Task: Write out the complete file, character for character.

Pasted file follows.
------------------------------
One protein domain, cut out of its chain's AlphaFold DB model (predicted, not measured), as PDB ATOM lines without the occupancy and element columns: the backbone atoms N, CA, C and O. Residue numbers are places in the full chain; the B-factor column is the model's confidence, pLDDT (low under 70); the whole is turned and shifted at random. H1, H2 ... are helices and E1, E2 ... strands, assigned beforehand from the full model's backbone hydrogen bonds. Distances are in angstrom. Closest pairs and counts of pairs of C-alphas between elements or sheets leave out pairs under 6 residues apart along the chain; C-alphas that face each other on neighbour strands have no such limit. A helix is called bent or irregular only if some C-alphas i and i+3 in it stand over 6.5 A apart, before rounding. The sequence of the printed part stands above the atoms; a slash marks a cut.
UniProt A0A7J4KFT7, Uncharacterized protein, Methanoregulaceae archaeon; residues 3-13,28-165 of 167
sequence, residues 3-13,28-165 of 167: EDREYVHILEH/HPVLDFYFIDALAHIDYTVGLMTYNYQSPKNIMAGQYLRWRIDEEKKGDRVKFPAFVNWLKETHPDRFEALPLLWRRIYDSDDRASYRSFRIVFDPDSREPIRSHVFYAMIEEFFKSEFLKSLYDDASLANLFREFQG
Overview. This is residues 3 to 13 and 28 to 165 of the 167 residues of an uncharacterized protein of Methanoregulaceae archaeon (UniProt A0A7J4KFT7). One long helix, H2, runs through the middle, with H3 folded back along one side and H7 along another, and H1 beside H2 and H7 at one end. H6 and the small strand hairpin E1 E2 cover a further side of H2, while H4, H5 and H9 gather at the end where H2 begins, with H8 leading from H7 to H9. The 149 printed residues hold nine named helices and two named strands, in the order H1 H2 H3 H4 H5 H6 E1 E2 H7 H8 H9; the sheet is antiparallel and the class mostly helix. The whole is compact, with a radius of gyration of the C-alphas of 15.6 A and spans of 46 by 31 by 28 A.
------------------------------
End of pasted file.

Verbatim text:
One protein domain, cut out of its chain's AlphaFold DB model (predicted, not measured), as PDB ATOM lines without the occupancy and element columns: the backbone atoms N, CA, C and O. Residue numbers are places in the full chain; the B-factor column is the model's confidence, pLDDT (low under 70); the whole is turned and shifted at random. H1, H2 ... are helices and E1, E2 ... strands, assigned beforehand from the full model's backbone hydrogen bonds. Distances are in angstrom. Closest pairs and counts of pairs of C-alphas between elements or sheets leave out pairs under 6 residues apart along the chain; C-alphas that face each other on neighbour strands have no such limit. A helix is called bent or irregular only if some C-alphas i and i+3 in it stand over 6.5 A apart, before rounding. The sequence of the printed part stands above the atoms; a slash marks a cut.
UniProt A0A7J4KFT7, Uncharacterized protein, Methanoregulaceae archaeon; residues 3-13,28-165 of 167
sequence, residues 3-13,28-165 of 167: EDREYVHILEH/HPVLDFYFIDALAHIDYTVGLMTYNYQSPKNIMAGQYLRWRIDEEKKGDRVKFPAFVNWLKETHPDRFEALPLLWRRIYDSDDRASYRSFRIVFDPDSREPIRSHVFYAMIEEFFKSEFLKSLYDDASLANLFREFQG
Overview. This is residues 3 to 13 and 28 to 165 of the 167 residues of an uncharacterized protein of Methanoregulaceae archaeon (UniProt A0A7J4KFT7). One long helix, H2, runs through the middle, with H3 folded back along one side and H7 along another, and H1 beside H2 and H7 at one end. H6 and the small strand hairpin E1 E2 cover a further side of H2, while H4, H5 and H9 gather at the end where H2 begins, with H8 leading from H7 to H9. The 149 printed residues hold nine named helices and two named strands, in the order H1 H2 H3 H4 H5 H6 E1 E2 H7 H8 H9; the sheet is antiparallel and the class mostly helix. The whole is compact, with a radius of gyration of the C-alphas of 15.6 A and spans of 46 by 31 by 28 A.